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Prevention of Infection in Travelers

Today we'll talk about prevention of infection in travelers. In our clinic, we call this travel health, but it is also known by the rather fancy name of emporiatrics. We will go over general precautions to give travelers when they are about the embark upon their trips; we'll talk about immunizations that are recommended for various areas of the world; we'll talk about malaria prophylaxis and also talk about diarrhea.

Many of the diseases that we try to prophylax are arthropod-borne diseases. The reason that this is important to know is that many of these things cannot be prevented by vaccine, so it is important to give people precautions as to how to prevent bites in the first place. Arthropod-borne diseases include malaria, yellow fever, Japanese bee encephalitis, African sleeping sickness, filariasis, Chagas' disease, rickettsial diseases and dengue.

Food and water-borne diseases, which we also caution travelers about, include traveler's diarrhea, which we have already discussed fairly extensively; typhoid fever, which we have discussed to some extent; cholera; hepatitis A; fluke diseases, such as schistosomiasis and tapeworms.

Among general precautions, I advise patients to remember to take an adequate supply of prescription medications, first-aid materials, extra glasses, sunscreen, mosquito repellent, and so forth. I should say that when we give travel advice, we have a tiny little yellow paper that fits into that yellow vaccine book that is distributed by the public health which you fill in with vaccines for people who are going on travel, all of which fits nicely into a passport. This little yellow thing that we have reminds people how to do this and gives them, line by line, the precautions that we are going to go through as well as a list of first-aid materials.

I think that it is important for people who have chronic illnesses which require certain medications and for which they could conceivably be hospitalized during travel, to wear some sort of medic-alert bracelet or something of that nature and to carry medication information with them, either in their passport or in their wallet. It is important in many areas of the world to avoid uncooked food. Here, we're talking about developing countries, not necessarily Western Europe, Australia, New Zealand, Japan and Canada. In developing countries where hygiene may be less optimal, it is important to avoid uncooked foods, including salads and things of that nature that may be washed in untreated water. I always tell people that it is okay to eat uncooked fruit.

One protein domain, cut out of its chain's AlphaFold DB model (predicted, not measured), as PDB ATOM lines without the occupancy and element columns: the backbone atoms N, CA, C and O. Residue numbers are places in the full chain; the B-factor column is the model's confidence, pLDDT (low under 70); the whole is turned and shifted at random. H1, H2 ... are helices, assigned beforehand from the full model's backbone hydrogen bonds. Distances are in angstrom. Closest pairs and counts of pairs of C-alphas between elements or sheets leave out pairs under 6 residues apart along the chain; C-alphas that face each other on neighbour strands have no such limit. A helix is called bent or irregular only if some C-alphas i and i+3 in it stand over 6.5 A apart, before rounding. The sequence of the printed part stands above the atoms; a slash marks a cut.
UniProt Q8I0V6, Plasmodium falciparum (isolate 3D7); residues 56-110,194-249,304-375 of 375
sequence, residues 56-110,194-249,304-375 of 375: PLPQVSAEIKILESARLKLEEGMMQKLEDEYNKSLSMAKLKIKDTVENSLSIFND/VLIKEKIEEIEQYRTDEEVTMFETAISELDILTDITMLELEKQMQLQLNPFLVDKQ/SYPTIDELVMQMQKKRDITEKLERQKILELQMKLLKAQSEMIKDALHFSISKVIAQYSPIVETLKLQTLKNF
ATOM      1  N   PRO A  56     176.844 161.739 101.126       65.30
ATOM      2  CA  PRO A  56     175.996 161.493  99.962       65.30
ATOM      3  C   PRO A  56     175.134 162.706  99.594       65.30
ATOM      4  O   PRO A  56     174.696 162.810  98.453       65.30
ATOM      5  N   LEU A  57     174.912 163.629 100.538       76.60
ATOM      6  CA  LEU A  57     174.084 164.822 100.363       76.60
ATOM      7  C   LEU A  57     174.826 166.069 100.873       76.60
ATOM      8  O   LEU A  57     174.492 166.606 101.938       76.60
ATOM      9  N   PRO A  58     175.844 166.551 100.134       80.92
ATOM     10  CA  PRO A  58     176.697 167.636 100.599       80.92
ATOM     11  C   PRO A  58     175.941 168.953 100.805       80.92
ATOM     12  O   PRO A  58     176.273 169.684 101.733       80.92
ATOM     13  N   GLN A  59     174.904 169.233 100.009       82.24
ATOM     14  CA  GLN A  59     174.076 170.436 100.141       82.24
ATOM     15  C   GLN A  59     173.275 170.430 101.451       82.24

Even then, you have to be a little bit cautious, because there are some areas of the world where unscrupulous street vendors will inject fruit with untreated water in order to increase the weight. If it is sold by weight, they often times inject it so as to increase the weight. Then, of course, whether you can peel of the rind doesn't really matter, because it's full of contaminated water. So there are all types of pitfalls to be aware of. Likewise, even in other settings, it is important to avoid untreated water. It is okay to drink beer, wine, anything that is canned or bottled. Boiled water, of course, is okay. If you have a choice between carbonated water and uncarbonated water, it's better to choose carbonated water, because the carbonation lowers the pH and is an added safety factor in preventing disease. You can take along tincture of iodine and add five to ten drops, or tetraglycine hydroperiodide tablets, which you can buy at camping good stores, but the caveat here is that those preparations may not kill protozoans; in other words, they may not get amoeba, giardia, etc., but they will get E. coli and other enterics that may be contaminating the water.